The iWatch Cometh…

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The most highly anticipated Apple launch event since the arrival of the iPad in 2010 is rumoured to see the long-awaited unveiling of the iWatch – Apple’s bid to truly launch the era of wearable computing. I’m fortunate enough to be attending the event and will post thoughts on what is unveiled, but in the meantime, here is a column I wrote on smartwatches early last year. It will be interesting to see how prescient, or otherwise, I was.

iWatch this space: will Apple reinvent the timepiece?

From The Irish Times, March 25th, 2013

Last week I was travelling in a different time zone, so to keep my bearings I tried to reset the time on my prized but cheap Casio watch – this should not prove an onerous task, I thought. Wrong. I was quickly plunged into an excruciating rigmarole of continuous button pressing and mode changing and inadvertent mistake-making. This should be a lot easier, I thought to myself as I wasted yet more time in search of the right time. And judging from recent rumblings in the technology world, I’m not the only person thinking that.

If the rumour mill is to be believed, the humble wristwatch is next in line for some Apple-flavoured disruption. Recent stories in the mainstream US press, presumed to be strategic leaks out of Cupertino, suggest that Apple has a team of 100 engineers working on the inevitably nicknamed iWatch. The gadget sites are in overdrive, already predicting ways in which Apple can bring that trademark design flair to our lower arms. Analysts are all over the business networks, spouting extraordinary numbers suggesting that Apple could add another $6 billion business to their iPhone, iPad and Mac lines with the introduction of an iWatch. Not to be outdone, Samsung has already announced it has its own smartwatch in the works.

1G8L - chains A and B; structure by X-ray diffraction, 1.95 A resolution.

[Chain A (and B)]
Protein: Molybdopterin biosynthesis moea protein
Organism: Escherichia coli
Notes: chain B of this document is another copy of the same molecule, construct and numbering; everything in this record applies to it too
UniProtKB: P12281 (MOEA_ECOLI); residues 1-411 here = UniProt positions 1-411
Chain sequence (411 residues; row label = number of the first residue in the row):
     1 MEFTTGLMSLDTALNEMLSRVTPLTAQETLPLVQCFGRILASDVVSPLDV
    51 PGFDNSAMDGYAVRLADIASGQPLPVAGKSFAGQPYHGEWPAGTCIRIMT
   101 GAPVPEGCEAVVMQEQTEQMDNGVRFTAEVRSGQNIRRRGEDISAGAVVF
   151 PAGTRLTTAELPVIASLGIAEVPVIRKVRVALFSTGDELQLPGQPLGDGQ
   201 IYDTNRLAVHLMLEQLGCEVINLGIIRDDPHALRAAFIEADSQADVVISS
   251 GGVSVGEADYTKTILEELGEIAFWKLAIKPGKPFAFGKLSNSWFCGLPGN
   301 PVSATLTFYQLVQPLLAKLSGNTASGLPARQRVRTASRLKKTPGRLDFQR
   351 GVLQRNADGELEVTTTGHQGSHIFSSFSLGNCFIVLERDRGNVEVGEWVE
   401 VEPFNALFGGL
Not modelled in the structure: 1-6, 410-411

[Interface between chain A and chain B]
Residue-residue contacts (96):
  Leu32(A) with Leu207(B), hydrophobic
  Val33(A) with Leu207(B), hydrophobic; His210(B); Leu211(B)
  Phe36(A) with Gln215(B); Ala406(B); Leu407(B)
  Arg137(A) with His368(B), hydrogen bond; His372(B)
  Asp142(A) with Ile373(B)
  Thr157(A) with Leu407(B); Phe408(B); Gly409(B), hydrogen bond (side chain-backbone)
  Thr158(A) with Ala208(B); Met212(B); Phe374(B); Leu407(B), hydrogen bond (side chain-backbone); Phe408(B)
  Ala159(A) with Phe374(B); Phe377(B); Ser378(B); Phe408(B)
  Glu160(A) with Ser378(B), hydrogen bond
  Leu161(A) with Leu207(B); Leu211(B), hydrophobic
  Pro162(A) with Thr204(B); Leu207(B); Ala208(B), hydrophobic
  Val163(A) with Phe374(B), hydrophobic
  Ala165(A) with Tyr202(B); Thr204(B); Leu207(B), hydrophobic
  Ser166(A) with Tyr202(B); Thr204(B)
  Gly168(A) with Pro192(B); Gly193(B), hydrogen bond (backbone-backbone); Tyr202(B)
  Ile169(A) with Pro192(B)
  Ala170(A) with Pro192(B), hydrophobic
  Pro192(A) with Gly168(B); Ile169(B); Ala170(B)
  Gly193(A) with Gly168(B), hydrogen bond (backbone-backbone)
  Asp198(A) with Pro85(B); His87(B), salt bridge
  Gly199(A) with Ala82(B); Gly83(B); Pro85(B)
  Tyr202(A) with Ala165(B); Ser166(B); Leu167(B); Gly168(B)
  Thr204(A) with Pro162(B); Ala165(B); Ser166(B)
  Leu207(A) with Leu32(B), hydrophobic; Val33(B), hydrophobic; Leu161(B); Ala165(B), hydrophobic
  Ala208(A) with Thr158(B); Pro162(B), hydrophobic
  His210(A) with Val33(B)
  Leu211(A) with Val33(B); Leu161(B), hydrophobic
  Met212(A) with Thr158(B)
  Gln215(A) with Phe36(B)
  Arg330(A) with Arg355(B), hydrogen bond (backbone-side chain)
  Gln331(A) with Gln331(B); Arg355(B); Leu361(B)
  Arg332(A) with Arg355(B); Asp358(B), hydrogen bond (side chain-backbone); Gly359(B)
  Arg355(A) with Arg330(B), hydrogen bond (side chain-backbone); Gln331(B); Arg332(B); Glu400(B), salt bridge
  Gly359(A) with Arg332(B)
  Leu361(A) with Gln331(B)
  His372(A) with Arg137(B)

You don’t even need to mention Google Glass to realise the era of wearable computing is imminent, and the wrist is going to be prime real estate. Or rather, wearable computing is imminent once again, because experiments in feature-addled watches have been going on for longer than Dick Tracey has been busting criminals with the aid of a wrist-borne radio.

The efforts to add computing utility to our wristwatches is a more recent trend, but the results have tended to be inglorious failures – think of those ickle Casio calculators, or the ones with in-built IR remote controls.

Indeed, Samsung has long been one of the pioneers of the smartwatch space – they were the first company to ship a watchphone back in 1999, the SPH-WP10, a rather ill-conceived and bulky piece of kit that unsurprisingly failed to become a fashion statement or replace the Nokia handsets everyone was using back then.

More recently, in 2009, Samsung announced the considerably better-looking S9110, a touchscreen watchphone that was hobbled by mediocre specs and poor software. Around the same time, LG announced the GD910 watchphone, which went on sale in the summer of 2009 for an eye-watering sticker price of about €1,000, while Hyundai also introduced a watch phone that year. None took off, unsurprisingly.

And while we’re recalling dimly remembered wrist gadgets, it’s worth pointing out that Bill Gates unveiled a networked Microsoft smartwatch in 2002 – the Smart Personal Object Technology (SPOT) watch was a sales disaster that almost immediately went into the ledger as one of those foolish Redmond endeavours alongside their early tablets and Windows Vista.

More recent efforts, such as the crowdfunded Pebble watch or the Nike Fuelband, have scaled back their ambitions to act primarily as intelligent accessories for our smartphones, offering notifications of incoming messages or monitoring our exercise levels.

Given this long history of products in the smartwatch space, it’s worth asking why everybody is waiting for Apple to effectively “invent” the smartwatch all over again? Is it yet more evidence that the technology industry is overly dependent on Apple to define and crystallise the design of gadgets, and our relationship with them? And above all, can any such device prove to be as revolutionary as the iPhone and iPad?

I suspect not – I’m of the school that thinks any iWatch will not be much more than a new, diminutive iPod model with a range of sensors, Bluetooth 4.0 to communicate with your iPhone and the possibility for third-party developers to create apps to take advantage of the form factor. That could be cool, certainly, but not groundbreaking.

The hype, I reckon, is fuelled by the excitement surrounding wearable computing and, to a lesser degree, the quantified self, our lives recorded and measured by an array of devices. Google Glass is the pre-eminent example, though I suspect also the most overblown.